Different tomatoes? Check.
Even more tomatoes? Check.
Red bell peppers? Check.
Green bell peppers? Check.
Yellow squash? Check.
Summer squash? Check.
The nights are growing colder, the stacks of produce boxes at the Mohawk Valley Produce Auction are getting smaller, and I’m now getting antsier. Because our popular roasted vegetables are missing its most important ingredient. I haven’t bought red onions.
About a year ago, we began serving it as a side dish — a few kinds of tomatoes, squash and peppers — to rave reviews. It couldn’t be more simple than roasted vegetables, canola and olive oil and kosher salt.
I think the kudos are really because of the red onion, which brings the ingredients’ flavors together. Mellowed out a long roast in olive oil and subtle flavors brought out by kosher salt, bite-size pieces of onion strike the perfect sweet, soft note. (Compared to white or yellow onions, red onions have more sugar, so you commonly see them served raw. I think that quality is what makes them work best here.)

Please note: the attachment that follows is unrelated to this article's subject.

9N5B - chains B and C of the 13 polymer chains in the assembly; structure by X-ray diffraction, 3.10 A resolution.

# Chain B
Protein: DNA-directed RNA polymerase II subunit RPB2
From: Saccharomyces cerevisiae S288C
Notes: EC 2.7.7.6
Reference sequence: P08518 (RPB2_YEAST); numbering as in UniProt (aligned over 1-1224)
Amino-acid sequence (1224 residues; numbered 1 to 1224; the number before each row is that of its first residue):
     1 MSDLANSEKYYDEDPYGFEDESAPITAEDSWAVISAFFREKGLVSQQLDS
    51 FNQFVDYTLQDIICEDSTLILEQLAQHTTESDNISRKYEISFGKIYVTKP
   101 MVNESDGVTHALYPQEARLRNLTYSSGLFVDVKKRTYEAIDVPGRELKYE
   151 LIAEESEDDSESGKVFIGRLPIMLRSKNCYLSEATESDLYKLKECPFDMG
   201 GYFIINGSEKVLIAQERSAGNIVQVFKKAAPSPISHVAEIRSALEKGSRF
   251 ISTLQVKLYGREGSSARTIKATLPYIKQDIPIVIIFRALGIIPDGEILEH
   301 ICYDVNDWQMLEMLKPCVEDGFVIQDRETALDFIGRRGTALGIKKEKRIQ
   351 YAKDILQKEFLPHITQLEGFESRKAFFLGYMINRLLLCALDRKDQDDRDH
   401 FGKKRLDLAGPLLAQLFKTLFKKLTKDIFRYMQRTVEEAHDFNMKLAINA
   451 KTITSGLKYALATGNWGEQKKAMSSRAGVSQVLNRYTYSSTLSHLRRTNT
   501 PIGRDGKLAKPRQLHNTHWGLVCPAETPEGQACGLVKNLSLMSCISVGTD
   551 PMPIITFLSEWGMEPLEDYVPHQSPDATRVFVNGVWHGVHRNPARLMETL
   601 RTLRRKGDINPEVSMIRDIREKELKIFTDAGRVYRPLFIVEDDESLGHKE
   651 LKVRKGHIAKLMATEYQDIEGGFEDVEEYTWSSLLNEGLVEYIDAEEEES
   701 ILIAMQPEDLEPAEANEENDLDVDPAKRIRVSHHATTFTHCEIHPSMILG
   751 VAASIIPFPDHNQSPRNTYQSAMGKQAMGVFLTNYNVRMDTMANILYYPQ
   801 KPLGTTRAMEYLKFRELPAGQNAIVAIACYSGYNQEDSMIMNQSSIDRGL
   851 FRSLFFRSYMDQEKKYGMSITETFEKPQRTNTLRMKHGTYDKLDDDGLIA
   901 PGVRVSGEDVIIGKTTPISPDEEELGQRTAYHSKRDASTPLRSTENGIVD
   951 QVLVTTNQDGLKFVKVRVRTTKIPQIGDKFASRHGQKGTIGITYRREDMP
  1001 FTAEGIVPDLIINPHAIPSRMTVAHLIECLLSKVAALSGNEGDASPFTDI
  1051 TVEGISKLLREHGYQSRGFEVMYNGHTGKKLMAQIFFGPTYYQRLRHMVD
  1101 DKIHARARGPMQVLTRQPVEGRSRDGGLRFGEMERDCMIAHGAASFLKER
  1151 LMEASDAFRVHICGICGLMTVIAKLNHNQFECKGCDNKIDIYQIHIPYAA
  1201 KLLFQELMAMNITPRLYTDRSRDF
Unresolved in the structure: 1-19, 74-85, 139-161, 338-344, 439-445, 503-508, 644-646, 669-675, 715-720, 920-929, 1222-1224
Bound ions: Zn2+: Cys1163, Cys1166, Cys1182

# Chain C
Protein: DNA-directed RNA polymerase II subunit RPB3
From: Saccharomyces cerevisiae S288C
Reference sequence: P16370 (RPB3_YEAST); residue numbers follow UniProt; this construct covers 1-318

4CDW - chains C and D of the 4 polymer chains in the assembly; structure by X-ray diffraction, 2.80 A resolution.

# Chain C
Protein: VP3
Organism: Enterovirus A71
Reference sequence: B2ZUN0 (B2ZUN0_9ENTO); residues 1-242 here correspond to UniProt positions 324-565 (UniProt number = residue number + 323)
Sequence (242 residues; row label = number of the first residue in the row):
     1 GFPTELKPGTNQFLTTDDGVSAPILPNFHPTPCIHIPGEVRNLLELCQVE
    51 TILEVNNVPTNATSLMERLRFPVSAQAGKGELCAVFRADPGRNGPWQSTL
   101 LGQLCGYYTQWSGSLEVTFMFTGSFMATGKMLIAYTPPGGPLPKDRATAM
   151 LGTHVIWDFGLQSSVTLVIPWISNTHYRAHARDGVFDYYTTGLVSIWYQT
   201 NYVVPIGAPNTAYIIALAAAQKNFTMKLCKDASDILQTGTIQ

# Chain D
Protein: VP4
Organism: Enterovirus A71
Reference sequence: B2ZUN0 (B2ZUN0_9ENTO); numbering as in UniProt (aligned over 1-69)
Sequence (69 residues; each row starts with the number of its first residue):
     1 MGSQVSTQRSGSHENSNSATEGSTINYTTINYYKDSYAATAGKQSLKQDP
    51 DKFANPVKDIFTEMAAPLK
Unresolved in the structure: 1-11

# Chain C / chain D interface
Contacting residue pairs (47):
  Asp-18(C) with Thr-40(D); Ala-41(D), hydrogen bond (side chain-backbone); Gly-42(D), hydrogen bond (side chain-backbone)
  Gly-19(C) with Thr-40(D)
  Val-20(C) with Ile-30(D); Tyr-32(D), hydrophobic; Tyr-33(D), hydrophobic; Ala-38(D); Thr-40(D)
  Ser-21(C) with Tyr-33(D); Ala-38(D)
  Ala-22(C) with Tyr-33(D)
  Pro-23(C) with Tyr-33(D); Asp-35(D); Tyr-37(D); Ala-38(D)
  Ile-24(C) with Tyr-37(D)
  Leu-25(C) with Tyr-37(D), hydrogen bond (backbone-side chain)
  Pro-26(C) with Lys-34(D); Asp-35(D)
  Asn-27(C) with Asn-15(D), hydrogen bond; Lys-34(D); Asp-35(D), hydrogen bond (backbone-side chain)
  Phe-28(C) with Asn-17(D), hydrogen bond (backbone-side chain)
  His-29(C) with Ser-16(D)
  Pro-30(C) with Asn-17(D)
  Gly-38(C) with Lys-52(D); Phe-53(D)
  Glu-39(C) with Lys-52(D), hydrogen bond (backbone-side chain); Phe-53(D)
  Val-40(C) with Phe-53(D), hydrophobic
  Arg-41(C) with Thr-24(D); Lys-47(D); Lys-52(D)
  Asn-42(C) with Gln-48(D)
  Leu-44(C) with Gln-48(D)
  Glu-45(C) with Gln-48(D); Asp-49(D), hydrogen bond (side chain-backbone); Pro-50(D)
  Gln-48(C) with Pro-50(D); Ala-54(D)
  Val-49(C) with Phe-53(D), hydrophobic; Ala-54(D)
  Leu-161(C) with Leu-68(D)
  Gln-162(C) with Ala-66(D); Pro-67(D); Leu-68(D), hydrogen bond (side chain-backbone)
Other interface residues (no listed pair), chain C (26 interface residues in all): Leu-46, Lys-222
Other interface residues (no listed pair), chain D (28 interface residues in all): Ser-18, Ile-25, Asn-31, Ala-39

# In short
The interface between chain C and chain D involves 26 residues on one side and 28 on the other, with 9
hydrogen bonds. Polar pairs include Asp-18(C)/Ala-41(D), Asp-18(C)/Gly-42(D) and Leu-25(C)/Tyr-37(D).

Because I want to be able to offer the vegetables to guests throughout the year, I decided to stock up at the auction and stuff the freezer. We’re well on our way. Last night, I roasted 200 pounds of yellow, red and heirloom tomatoes to go along with some 200 pints of cherry and grape tomatoes. I roasted a few bushels of red bell peppers, and today, I added green peppers. We already had about three bushels of zucchini forzen, and I added another bushel and a half last night. I would have bought more today, but it was a seller’s market, and I could afford the buy-in.
The eggplant came home today — eight half-bushels. Some is bound for a gratin, but at least half will be roasted tomorrow and join its friends in the freezer.
Next stop: Red onions.
There were no red onions at auction last Tuesday or Friday, though I bought some enormous yellow onions from one of my favorite farmers, Mervin Byler of VanHornesville, who works at the auction. Today, there were two half-bushels of red onions available, but they sold for $15 per box. A little more than I was expecting, though good for Mervin.
Will I pay more? Yes, as desperation increases. There will be red onions in this dish, and they will be local. They may come from a farmstand, they may come an auction. I may have to drive to Herkimer or Schoharie County to find them. But they will be there.
If you dine here through the fall and winter, I’ll hope you’ll be one of the groups that finds the dish on the buffet.